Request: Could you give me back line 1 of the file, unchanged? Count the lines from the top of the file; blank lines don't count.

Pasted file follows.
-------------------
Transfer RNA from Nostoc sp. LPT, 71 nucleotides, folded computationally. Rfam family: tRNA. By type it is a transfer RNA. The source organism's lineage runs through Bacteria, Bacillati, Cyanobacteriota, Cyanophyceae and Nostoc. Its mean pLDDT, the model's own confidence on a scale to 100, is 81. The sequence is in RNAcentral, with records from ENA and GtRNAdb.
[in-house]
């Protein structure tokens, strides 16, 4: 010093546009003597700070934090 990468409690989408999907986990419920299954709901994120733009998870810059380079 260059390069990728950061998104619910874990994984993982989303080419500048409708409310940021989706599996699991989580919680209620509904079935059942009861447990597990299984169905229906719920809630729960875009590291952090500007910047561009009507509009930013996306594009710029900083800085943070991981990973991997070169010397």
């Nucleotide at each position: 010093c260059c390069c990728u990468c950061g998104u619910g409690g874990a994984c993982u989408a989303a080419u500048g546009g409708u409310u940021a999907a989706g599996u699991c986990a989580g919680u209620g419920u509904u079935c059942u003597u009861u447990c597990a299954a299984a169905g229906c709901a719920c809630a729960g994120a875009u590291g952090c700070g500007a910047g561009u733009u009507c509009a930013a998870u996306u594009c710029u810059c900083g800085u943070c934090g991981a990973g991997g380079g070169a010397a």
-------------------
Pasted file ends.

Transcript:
Transfer RNA from Nostoc sp. LPT, 71 nucleotides, folded computationally. Rfam family: tRNA. By type it is a transfer RNA. The source organism's lineage runs through Bacteria, Bacillati, Cyanobacteriota, Cyanophyceae and Nostoc. Its mean pLDDT, the model's own confidence on a scale to 100, is 81. The sequence is in RNAcentral, with records from ENA and GtRNAdb.